Reference rate reform

Interbank Offered Rates (IBORs) are reference rates based on the interest rates at which banks lend money to one another in the interbank market. Reference rates are used as benchmarks in the pricing of many financial contracts and instruments.

Examples of Interbank Offered Rates: 







Why are the reference rates being reformed?

The interbank markets are less liquid and the Interbank Offered Rates are based on fewer transactions compared to other markets. It is therefore necessary to introduce more stable and transparent reference rates, which are based on actual transactions. 

The EU regulation on indices used as benchmarks in financial instruments and financial contracts (the Benchmarks Regulation) has been applicable since 1 January 2018. During the transition period, the current Interbank Offered Rates are being adjusted with the aim of conforming them to the requirements of the Benchmarks Regulation. Where this is not deemed possible, new risk-free rates will be introduced.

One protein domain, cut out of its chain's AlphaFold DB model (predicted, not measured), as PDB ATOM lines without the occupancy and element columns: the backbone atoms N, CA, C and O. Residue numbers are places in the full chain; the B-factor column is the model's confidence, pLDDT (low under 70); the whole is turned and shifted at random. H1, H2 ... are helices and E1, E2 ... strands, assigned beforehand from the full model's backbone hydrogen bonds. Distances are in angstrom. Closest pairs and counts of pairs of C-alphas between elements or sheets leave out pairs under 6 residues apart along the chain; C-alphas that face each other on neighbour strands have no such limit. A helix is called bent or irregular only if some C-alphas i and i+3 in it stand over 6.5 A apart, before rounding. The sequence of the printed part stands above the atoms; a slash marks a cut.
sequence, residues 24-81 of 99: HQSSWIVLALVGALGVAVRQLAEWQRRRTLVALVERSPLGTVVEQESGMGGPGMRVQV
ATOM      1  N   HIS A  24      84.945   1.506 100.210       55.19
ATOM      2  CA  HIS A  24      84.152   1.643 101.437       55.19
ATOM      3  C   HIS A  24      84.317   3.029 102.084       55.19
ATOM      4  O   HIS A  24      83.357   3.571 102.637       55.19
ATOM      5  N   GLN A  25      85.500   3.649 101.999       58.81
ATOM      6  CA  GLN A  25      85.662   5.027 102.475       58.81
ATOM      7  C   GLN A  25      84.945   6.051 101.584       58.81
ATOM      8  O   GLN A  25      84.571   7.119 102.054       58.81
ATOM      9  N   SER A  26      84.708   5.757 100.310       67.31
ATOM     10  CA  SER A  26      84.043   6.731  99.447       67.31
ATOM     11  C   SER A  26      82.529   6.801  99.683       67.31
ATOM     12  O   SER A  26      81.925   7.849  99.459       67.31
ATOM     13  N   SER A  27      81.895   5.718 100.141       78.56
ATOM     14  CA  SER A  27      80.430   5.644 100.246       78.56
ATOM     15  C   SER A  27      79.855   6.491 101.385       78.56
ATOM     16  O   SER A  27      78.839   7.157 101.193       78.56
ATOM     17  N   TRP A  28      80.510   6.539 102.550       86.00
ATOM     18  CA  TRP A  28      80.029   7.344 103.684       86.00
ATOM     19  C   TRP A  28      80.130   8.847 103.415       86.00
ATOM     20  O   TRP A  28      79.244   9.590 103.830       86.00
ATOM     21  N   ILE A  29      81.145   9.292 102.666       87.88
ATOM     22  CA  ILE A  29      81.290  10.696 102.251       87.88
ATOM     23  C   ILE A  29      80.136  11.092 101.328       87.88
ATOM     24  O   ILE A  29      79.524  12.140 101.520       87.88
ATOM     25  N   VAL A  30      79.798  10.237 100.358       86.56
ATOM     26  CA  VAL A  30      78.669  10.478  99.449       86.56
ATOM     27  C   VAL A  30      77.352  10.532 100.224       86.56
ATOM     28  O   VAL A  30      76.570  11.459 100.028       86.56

How will the reference rate reform impact my business?

If your company has products in which the benchmark IBOR will be replaced by a new reference rate, we will tell you about the procedure regarding the product in question.

We recommend that you contact your company's tax adviser or auditor in order to find out the tax consequences the IBOR reform may have for your company.